Romney pollster seeks to reassure supporters

Neil Munro White House Correspondent
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President Barack Obama has spent $51.4 million on early attack ads, yet the polls show his advantage narrowing, according to a July 16 press statement by Mitt Romney’s campaign pollster.

“If throwing the kitchen sink at Gov. Romney while leveraging a two-to-one ad-spending advantage doesn’t move numbers for the President, that’s got to tell you … [voters] don’t truly believe the next four years will be any different from the last three and a half,” said the Monday statement from Neil Newhouse.

Obama’s early spending likely will be countered by a post-Labor Day blitz by Romney. That’s when most voters start to pay attention, and when his ad dollars may have their greatest impact.

Romney seems to be saving his money for a later blitz. For example, the Romney campaign said that its bank balance had climbed to $150 million by the end of June.

In June, for the first time, Obama’s team did not release its bank balance, perhaps because their campaign’s early spending has reduced their cash on hand below Romney’s amount.

So far, Obama’s campaign has spent $51.4 million on TV ads, more than half of which was spent on negative ads, while Romney has only spent $23 million, Newhouse said in his statement.

“What has that bought the Democrats?  A closer race – Obama has slipped and support for Gov. Romney has increased,” he claimed.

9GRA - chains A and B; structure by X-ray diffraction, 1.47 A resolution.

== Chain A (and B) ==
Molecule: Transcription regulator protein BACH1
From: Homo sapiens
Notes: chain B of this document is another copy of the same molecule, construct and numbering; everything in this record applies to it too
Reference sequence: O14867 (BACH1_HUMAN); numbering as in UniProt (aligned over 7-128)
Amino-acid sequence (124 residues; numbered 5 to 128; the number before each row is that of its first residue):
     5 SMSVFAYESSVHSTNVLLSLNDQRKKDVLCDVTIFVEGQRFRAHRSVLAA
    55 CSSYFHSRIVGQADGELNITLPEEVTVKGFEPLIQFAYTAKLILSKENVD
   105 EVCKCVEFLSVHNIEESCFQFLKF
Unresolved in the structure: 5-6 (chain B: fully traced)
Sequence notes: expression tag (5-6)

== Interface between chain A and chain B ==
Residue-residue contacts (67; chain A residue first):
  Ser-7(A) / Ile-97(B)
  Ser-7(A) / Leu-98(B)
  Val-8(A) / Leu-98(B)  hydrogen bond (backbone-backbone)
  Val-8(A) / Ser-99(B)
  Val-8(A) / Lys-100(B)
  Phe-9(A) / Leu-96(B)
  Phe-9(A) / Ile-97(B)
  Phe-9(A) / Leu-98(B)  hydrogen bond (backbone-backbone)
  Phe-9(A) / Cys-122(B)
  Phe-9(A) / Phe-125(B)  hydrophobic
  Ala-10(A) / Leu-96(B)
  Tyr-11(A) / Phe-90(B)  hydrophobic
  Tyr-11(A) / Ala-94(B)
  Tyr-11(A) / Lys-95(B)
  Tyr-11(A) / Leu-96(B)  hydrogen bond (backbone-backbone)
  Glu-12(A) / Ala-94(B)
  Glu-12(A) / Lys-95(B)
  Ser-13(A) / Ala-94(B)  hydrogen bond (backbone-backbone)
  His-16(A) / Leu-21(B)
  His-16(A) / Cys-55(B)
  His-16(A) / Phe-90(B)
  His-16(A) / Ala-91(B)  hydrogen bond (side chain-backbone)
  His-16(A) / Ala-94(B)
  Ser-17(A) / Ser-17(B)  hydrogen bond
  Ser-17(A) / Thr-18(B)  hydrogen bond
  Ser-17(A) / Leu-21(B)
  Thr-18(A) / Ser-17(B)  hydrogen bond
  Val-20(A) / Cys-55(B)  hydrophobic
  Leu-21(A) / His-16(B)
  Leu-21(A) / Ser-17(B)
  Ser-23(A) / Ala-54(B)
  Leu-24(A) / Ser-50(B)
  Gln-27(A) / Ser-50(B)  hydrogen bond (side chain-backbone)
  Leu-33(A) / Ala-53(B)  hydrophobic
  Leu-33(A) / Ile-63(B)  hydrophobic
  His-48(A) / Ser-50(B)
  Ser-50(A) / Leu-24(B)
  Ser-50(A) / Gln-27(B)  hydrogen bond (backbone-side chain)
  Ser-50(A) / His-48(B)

Newhouse cited compilations of polling data to argue that Obama averaged a 5.3 percent advantage in April, but only a 2.4 percent advantage in July. Obama’s support now averages 46.8 percent, to Romney’s 44.4 percent, he said.

Several national polls also show Obama’s advantage shrinking to 2 percent or less, Newhouse said.

However, Newhouse did not mention the polls in the crucial battleground states, where Obama is also ahead, and where he had spent the bulk of his advertising dollars.

Last week, Reuters reported that Obama had spent nearly $100 million on attacks ads in swing states.

Much of the spending want to Florida, Virginia and Ohio, which consumed 20 percent of Obama’s ad dollars.

Also, Newhouse did not mention the role of the pro-Romney Super PACs, whose spending has partially offset the Obama campaign’s. For example, the pro-Romney “Restore Our Future” committee has spent much of the $80 million that it raised by the end of June.

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